Due to the Enactment of the American Taxpayer Relief Act, some required tax forms could not be filed until after January. As a result, some people did not get the appropriate forms needed to accompany their tax return until after the April deadline. The Internal Revenue Service (IRS) announced it will waive the late penalty, typically 0.5 percent per month, for individuals and businesses that request an extension because of the delay. The provision can potentially help businesses who file for depreciation deductions and various business credits. If you are in this position, consider taking advantage of this provision. However, keep the following key points in mind.
- Make an official extension request. Don’t assume your late fees will be automatically waived. You need to properly request the extension for your 2012 returns.
- Estimated payments were expected on time. The late fee waiver does not mean you can just delay paying your tax return. The waiver simply means the IRS will not charge a late fee for the forms you will submit after the April deadline. These are forms that would usually accompany your tax return. You were still expected to estimate your tax liability and pay that amount by the original April 2013 deadline. If you did not, get it done quickly to avoid more penalties and interest.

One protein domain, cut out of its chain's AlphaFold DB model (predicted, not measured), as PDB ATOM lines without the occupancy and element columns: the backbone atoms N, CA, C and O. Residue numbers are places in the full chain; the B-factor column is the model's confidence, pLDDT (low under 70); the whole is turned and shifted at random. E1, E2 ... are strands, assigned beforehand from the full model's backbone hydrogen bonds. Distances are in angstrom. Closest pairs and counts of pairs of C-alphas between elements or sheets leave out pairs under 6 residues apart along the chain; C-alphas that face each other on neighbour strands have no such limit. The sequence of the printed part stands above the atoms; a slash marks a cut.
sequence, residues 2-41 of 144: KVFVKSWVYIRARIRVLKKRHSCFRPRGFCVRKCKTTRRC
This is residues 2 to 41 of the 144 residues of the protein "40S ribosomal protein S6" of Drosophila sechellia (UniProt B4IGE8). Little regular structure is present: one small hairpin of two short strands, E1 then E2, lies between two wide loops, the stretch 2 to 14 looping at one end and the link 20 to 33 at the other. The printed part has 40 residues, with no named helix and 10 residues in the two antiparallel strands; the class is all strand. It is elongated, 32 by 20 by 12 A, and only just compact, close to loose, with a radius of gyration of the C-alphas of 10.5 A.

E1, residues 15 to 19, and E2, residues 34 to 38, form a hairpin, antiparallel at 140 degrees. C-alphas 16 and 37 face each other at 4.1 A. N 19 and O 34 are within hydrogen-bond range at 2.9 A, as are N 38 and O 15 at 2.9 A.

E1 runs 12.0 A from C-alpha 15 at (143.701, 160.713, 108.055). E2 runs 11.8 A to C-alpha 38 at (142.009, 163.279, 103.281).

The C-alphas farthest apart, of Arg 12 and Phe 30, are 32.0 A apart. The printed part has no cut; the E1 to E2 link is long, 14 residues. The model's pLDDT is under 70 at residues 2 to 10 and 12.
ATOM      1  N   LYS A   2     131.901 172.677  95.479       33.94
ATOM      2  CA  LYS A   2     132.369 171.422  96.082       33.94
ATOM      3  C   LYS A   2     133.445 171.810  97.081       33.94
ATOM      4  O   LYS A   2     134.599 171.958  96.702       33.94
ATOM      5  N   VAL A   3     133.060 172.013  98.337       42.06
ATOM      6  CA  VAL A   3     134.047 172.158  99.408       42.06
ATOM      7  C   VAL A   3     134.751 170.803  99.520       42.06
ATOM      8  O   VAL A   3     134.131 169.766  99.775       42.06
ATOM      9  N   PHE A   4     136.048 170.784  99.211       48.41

- Abide by the extended deadline. The late forms and any additional tax due must be paid by the extended due date.
- Interest still applies. While the late fee is waived, the IRS is still charging interest on any payments made after the original April deadline.
A complete list of the forms eligible for this extension can be found at IRS.gov. While this provision is helpful to many individuals and businesses, it’s important to understand its requirements. We know how difficult it can be to navigate the tax system. This year has been particularly confusing with the introduction of new legislation and tax laws. Contact us for help filing an extension or for advice on next year’s tax planning.